Ward-Bopp says Maker Village KC has been open to the public in a limited capacity for programs, including a recent DIY bicycle trailer workshop for women.
“We are not normal developers and business types that are just throwing loads of money at it,” says Ward-Bopp, who adds that he and Green spent years thinking about remodeling the buildings and getting Maker Village KC started. “We’re going more at it with a little bit of DIY and grassroots investment. It’s just a different way to grow and develop a community.”
The Cherry Pit Collective is a pivotal part of that work. It will bring people to the block and generate more excitement for Maker Village KC and other businesses, he says.
Ward-Bopp and Green remodeled the Cherry Pit Collective building on their own. It has served several purposes but most recently housed junk. They tore out plaster, constructed bathrooms, installed a new HVAC system and more. It took months. The end result is a simple brick interior with small but striking design details including exposed PVC pipe painted green, rustic stained floors and a retro green kitchenette. It puts most artist studios in Kansas City to shame.
A typical artist studio wouldn’t cut it for the collective’s entrepreneurs. Many studios don’t have sinks, but a sink is a must-have for a papermaker or ceramist. Many studios also don’t have heating and cooling, rendering them unusable for six months out of the year.
But at $100 a month or so, some studios are so cheap that artists don’t mind.
“To me that’s some strange math,” Pike says.
At Cherry Pit Collective, entrepreneurs are willing to pay more to work throughout the year, which helps them keep up with demand and contribute to the region’s economic development.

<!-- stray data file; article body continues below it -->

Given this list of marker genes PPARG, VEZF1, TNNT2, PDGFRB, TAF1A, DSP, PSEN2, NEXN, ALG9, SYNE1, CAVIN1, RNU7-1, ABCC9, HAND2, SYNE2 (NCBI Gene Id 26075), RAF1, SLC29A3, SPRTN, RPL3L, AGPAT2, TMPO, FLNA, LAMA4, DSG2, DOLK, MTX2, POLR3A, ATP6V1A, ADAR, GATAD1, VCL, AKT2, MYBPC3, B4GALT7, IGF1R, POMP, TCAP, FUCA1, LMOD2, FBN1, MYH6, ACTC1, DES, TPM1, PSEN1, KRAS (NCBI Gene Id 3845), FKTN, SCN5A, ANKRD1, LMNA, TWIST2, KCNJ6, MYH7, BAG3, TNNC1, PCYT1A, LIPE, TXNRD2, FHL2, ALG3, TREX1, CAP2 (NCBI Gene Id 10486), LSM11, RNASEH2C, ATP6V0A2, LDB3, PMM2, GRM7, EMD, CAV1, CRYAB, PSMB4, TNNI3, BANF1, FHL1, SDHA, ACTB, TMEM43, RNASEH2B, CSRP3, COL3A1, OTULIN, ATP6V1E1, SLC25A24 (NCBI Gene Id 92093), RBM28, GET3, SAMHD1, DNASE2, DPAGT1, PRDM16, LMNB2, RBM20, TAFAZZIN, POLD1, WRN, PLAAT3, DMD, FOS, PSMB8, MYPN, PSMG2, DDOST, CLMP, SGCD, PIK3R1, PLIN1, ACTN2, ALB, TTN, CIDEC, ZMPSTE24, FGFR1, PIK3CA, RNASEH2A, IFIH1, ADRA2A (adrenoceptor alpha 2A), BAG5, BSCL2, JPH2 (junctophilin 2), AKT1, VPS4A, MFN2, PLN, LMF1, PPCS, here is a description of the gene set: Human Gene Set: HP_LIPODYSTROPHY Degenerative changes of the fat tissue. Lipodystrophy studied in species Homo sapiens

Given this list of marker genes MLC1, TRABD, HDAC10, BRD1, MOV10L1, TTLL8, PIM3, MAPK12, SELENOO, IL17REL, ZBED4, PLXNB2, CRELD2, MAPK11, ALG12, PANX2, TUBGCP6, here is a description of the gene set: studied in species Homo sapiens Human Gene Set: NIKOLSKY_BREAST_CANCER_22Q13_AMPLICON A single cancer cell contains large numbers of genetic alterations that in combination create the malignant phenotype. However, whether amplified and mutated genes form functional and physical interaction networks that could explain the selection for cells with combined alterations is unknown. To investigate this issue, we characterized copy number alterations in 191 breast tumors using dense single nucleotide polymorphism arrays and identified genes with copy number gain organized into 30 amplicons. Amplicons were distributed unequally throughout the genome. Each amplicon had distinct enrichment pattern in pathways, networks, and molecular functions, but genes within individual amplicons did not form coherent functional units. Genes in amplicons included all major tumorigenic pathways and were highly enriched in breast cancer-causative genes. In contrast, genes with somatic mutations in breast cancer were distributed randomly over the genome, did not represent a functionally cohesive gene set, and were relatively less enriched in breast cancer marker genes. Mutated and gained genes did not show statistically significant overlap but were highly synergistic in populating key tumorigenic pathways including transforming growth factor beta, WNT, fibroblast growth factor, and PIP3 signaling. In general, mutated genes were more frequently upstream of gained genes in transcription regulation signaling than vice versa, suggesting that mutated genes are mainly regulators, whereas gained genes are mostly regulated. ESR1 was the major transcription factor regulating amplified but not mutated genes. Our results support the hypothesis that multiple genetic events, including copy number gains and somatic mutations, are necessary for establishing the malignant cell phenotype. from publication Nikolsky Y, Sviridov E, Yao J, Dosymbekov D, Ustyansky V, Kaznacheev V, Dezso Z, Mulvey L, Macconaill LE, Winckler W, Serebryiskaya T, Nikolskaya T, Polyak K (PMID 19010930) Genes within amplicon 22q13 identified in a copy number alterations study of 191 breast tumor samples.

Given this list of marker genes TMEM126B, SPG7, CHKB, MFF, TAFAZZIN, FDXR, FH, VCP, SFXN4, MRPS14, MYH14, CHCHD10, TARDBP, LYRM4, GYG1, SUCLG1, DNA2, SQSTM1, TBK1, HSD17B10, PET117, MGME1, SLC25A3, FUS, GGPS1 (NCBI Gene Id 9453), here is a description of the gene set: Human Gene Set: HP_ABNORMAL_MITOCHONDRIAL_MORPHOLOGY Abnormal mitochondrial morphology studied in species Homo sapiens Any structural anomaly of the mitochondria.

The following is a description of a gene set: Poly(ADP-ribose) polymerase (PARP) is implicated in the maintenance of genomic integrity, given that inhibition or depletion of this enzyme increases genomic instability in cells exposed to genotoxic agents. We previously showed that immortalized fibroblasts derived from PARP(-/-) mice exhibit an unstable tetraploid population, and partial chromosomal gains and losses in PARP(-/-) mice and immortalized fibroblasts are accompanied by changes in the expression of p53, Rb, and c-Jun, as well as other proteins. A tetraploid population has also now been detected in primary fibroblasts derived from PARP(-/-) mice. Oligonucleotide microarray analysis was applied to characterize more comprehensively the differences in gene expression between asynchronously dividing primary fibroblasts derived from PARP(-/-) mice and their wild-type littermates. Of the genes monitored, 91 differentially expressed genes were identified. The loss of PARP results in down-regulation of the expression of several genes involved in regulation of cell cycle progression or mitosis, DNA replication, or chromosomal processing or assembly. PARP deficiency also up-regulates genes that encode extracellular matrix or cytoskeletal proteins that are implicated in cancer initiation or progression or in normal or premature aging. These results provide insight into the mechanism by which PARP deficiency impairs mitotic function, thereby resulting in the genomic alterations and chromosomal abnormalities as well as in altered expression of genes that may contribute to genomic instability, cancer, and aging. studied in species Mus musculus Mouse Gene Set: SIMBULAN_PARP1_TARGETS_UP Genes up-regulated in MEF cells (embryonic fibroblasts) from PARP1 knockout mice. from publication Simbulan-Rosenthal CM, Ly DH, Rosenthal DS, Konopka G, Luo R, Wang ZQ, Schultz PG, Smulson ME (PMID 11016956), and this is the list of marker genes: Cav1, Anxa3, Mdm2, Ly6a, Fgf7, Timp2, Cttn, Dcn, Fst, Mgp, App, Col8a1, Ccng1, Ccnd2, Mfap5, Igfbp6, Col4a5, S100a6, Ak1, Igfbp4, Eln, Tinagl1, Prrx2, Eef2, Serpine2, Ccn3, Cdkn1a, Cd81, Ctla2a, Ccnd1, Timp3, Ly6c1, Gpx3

“I don’t get to (say), ‘Oh, I’ll just make this paper leisurely whenever I feel like it,’ ” Pike says. “I’m always making and keeping up with orders.”
While the collective is not a public maker space, it will host public workshops, educational seminars and more. Programs are designed specifically for artists. Classes range from Etsy Basics, a workshop for artists looking to sell their wares online, to Maker Church, a Sunday morning gathering where artists and creative people can share problems, complain about clients and learn from others.
Pike says that interaction is essential in an industry where so many work alone. Commiserating is important, because often friends and spouses who work outside the industry don’t understand.
“It would be like a doctor complaining to a chef,” Pike says. “They don’t really understand your struggle.”
The group is also planning a workshop on how to improve web search results and a #girlboss happy hour. Expect classes on tax preparation, how to sell at a craft fair and more.
On a recent Sunday, business owners were prepping orders for upcoming events and lightheartedly lamenting the all-nighters they’re likely to pull before fall shows.
Before the collective opened, many of the entrepreneurs worked at home in makeshift studios. Pike had to set up shop in her parents’ garage in Lawrence. Tonsor admits she was tired of being holed up alone at home.
“It’s lonely as a maker. You can isolate yourself very easily,” Tonsor says.
She craved social interaction and input from other artists.
“There’s just something really motivating about being next to someone else,” Tonsor says as stall mate and fellow jeweler Tarrah Anderson helps her wrap up some work recent day.
Anderson likes offering and receiving feedback on new products, too.
“(Tonsor) can turn around and go, ‘What do you think of this?’ And I can give her direct feedback,” Anderson says. “You don’t have that at home.”
Cherry Pit Collective’s communal vibe means the artists who work there will share mistakes and successes — and, hopefully, learn from them.
Pike hopes that years from now, the Cherry Pit Collective artists will have created a new community, one that’s rooted in art.